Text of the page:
High-throughput proteomics integrated with gene microarray for discovery of colorectal cancer potential biomarkers
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Jiekai Yu1,*, Xiaofen Li1,*, Chenhan Zhong1, Dan Li1, Xiaohui Zhai1, Wangxiong Hu1, Cheng Guo1, Ying Yuan2, Shu Zheng1
1Cancer Institute (Key Laboratory of Cancer Prevention and Intervention, China National Ministry of Education), the Second Affiliated Hospital, Zhejiang University School of Medicine, China
2Department of Medical Oncology, The Second Affiliated Hospital, Zhejiang University School of Medicine, Zhejiang, China
*These authors have contributed equally to this work
Shu Zheng, email: email@example.com
Keywords: iTRAQ-MS, gene microarray, colorectal cancer, biomarkers
Received: April 05, 2016 Accepted: August 10, 2016 Published: September 20, 2016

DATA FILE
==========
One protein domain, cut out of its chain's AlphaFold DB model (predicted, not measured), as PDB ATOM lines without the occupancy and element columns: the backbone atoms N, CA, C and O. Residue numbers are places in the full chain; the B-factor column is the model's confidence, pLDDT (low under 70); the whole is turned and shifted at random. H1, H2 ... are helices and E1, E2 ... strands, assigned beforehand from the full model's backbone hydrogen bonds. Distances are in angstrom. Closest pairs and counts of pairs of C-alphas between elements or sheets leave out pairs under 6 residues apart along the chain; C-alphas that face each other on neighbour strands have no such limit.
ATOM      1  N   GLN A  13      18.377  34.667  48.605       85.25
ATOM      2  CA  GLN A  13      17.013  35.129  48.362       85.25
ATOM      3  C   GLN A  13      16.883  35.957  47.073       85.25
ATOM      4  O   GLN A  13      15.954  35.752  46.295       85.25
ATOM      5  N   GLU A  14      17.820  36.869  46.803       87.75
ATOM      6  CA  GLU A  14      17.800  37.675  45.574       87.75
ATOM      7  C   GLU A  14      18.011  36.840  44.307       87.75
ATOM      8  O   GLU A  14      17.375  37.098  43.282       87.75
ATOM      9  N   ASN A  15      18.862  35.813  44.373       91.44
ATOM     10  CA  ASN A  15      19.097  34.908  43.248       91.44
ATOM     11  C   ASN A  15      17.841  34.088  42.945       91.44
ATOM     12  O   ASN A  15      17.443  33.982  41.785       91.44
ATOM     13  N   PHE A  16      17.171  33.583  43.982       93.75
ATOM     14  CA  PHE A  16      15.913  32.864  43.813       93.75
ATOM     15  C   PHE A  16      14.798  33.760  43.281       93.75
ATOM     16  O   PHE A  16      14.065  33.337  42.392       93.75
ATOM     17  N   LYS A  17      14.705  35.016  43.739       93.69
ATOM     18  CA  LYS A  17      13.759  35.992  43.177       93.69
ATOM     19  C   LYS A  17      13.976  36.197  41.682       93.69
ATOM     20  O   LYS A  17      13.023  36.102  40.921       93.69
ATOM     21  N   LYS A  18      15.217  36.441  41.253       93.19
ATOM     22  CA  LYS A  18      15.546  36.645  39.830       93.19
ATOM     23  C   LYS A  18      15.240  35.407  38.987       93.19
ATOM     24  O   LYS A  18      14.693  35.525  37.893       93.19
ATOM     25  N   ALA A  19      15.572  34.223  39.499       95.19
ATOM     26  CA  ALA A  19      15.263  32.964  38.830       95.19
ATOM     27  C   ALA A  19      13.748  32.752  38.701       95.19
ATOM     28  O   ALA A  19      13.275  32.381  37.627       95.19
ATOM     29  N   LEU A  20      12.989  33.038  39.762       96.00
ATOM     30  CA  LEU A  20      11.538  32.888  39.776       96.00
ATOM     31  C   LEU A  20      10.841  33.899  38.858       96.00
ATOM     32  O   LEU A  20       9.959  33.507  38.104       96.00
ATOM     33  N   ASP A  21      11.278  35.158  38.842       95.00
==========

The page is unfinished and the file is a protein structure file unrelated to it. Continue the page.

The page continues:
Proteins, as executives of genes’ instructions, are responsible for cellular phenotypes. Integrating proteomics with gene microarray, we conducted this study to identify potential protein biomarkers of colorectal cancer (CRC). Isobaric tags with related and absolute quantitation (iTRAQ) labeling mass spectrometry (MS) was applied to screen and identify differentially expressed proteins between paired CRC and adjacent normal mucosa. Meanwhile, Affymetrix U133plus2.0 microarrays were used to perform gene microarray analysis. Verification experiments included immunohistochemistry (IHC), western blot and enzyme-linked immunosorbent assay (ELISA) of selected proteins. Overall, 5469 differentially expressed proteins were detected with iTRAQ-MS from 24 matched CRC and adjacent normal tissues. And gene microarray identified 39859 differential genes from 52 patients. Of these, 3083 differential proteins had corresponding differentially expressed genes, with 245 proteins and their genes showed >1.5-fold change in expression level. Gene ontology enrichment analysis revealed that up-regulated proteins were more involved in cell adhesion and motion than down-regulated proteins. In addition, up-regulated proteins were more likely to be located in nucleus and vesicles. Further verification experiments with IHC confirmed differential expression levels of 5 proteins (S100 calcium-binding protein A9, annexin A3, nicotinamide phosphoribosyltransferase, carboxylesterase 2 and calcium activated chloride channel A1) between CRC and normal tissues. Besides, western blot showed a stepwise increase of annexin A3 abundance in normal colorectal mucosa, adenoma and CRC tissues. ELISA results revealed significantly higher serum levels of S100 calcium-binding protein A9 and annexin A3 in CRC patients than healthy controls, validating diagnostic value of these proteins. Cell experiments showed that inhibition of annexin A3 could suppress CRC cell proliferation and aggressiveness. S100 calcium-binding protein A9, annexin A3, nicotinamide phosphoribosyltransferase, carboxylesterase 2 and calcium activated chloride channel A1 were probably potential biomarkers of colorectal cancer. Annexin A3 was a potentially valuable therapeutic target of CRC.
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